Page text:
U.S. hits 12 million COVID-19 cases as many Americans defy Thanksgiving travel guidance


A woman wearing a protective face mask and earmuffs crosses the street during the outbreak of the coronavirus disease (COVID-19), in Beverly Hills, California, U.S., November 20, 2020. REUTERS/Mario Anzuoni

(Reuters) - The United States recorded its 12th million COVID-19 case on Saturday, even as millions of Americans were expected to travel for the upcoming Thanksgiving holiday, ignoring warnings from health officials about furthering the spread of the infectious disease.

More than 12,010,000 cases of the coronavirus were reported, according to a Reuters tally of public health data, capping a series of days with record-breaking infections, with the Midwest experiencing one of the most dramatic increases in cases per capita.

The COVID-19 epidemic has claimed more than 255,000 lives in the United States - more than in any other nation - according to the Reuters tally - and the recent escalation has prompted more than 20 states to impose sweeping new restrictions this month to curb the virus.

Reuters data shows the pace of new U.S. infections has quickened, with nearly one million more cases recorded in just the last 6 days before the latest record. This compares with the 8 days it took to get from 10 million cases to 11 million, and the 10 days it took to get from 9 million to 10 million.

More than 1 million people flew through U.S. airports on Friday, according to data from the Transportation Security Administration, fueling fears of even greater spread of the virus. It was the second-heaviest domestic air traffic day since the start of the pandemic, despite pleas from health officials for Americans to stay home.

"This is the 2nd time since the pandemic passenger volume has surpassed 1 million," TSA spokeswoman Lisa Farbstein wrote on Twitter on Saturday.

Friday marked another milestone in the United States as the highest number of new COVID-19 cases was reported - 196,815 infections in a day.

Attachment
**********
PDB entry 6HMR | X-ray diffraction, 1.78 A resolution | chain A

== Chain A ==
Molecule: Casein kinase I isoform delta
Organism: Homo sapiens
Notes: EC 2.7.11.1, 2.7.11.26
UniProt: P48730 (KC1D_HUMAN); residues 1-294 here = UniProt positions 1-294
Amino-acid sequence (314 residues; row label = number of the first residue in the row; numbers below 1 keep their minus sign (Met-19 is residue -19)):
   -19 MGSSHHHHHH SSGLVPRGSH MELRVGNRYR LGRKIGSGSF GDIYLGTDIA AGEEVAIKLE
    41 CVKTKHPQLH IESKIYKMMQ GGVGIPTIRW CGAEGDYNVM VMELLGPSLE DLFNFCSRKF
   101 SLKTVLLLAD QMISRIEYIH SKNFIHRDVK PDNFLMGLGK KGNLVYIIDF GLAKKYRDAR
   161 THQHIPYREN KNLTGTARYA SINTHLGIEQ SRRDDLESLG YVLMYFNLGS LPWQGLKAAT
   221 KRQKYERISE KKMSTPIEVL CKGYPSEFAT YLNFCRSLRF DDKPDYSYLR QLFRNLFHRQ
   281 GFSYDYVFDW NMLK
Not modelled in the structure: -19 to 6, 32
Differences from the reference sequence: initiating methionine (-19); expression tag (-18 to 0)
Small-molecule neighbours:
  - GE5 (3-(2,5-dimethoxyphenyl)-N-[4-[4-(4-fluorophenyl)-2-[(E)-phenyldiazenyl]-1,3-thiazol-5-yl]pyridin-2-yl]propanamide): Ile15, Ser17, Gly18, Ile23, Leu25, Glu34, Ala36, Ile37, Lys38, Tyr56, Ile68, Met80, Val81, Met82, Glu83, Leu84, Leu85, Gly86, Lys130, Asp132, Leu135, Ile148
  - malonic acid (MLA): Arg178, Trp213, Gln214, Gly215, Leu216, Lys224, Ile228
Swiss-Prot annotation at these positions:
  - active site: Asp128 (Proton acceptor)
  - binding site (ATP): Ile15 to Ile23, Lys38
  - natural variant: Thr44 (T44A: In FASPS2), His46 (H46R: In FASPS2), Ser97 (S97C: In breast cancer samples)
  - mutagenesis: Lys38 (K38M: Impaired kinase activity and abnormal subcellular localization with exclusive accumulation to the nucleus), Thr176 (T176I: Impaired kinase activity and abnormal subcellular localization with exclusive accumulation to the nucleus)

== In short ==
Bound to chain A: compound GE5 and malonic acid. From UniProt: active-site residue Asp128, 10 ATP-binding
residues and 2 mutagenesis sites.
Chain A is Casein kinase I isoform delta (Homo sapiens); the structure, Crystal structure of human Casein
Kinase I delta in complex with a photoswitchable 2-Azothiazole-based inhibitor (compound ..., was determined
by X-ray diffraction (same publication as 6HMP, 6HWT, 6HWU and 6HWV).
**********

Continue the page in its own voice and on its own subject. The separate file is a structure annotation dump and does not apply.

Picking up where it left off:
Health officials have warned that the burgeoning wave of infections could soon overwhelm the healthcare system if people do not follow public health guidance, particularly around not traveling and mingling with other households for Thursday's traditional Thanksgiving celebration.

Still, video footage on Twitter showed more than a hundred people, wearing masks, crowding departure gates at Sky Harbor airport in Phoenix, Arizona, on Friday. Lines for TSA checkpoints and kiosks at Chicago O'Hare airport were also long on Friday and "reminiscent of pre-pandemic times," local TV station WGN reported.

The number of Thanksgiving air travelers was expected to decline by 47.5% from 2019, but nonetheless, 2.4 million people were forecast to take to the skies, according to a report earlier this month from the American Automobile Association. It said the number traveling by car was expected to fall by only about 4%.

"For those who are considering making a trip, the majority will go by car, which provides the flexibility to modify holiday travel plans up until the day of departure," AAA Senior Vice President Paula Twidale said in a statement.

The U.S. Centers for Disease Control has issued a "strong recommendation" to Americans to refrain from all kinds of travel over Thanksgiving.

"We're alarmed with the exponential increase in cases, hospitalizations, and deaths," CDC official Henry Walke told reporters on Thursday.

Seven governors of Midwestern states- Wisconsin, Minnesota, Illinois, Ohio, Kentucky, Indiana and Michigan - encouraged their residents to heed medical advice over the holidays and not to celebrate Thanksgiving with people outside their households.

In a video message, the governors also referred to the recent announcement from Pfizer Inc that its COVID-19 vaccine is more than 90% effective. Pfizer said it would seek emergency-use authorization of its vaccine from U.S. regulators, the first such application.

"This is great news, but it doesn't mean we can let our guard down," Illinois Governor J.B. Pritzker said.

(Reporting by Gabriella Borter in Fairfield, Connecticut; Additional reporting by Anurag Maan in Bengaluru and Rich McKay in Atlanta; Editing by Daniel Wallis and Dan Grebler)

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